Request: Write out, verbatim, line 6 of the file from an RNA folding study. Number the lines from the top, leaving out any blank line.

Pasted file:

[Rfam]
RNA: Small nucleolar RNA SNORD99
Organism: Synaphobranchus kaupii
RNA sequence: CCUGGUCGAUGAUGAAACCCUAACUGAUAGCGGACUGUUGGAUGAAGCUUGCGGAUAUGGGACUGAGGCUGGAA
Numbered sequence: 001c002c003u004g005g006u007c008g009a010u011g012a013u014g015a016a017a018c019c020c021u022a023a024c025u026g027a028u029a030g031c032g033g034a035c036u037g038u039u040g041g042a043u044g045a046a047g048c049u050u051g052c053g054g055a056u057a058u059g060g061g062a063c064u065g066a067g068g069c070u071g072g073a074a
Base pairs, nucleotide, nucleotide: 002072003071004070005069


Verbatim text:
Base pairs, nucleotide, nucleotide: 002072003071004070005069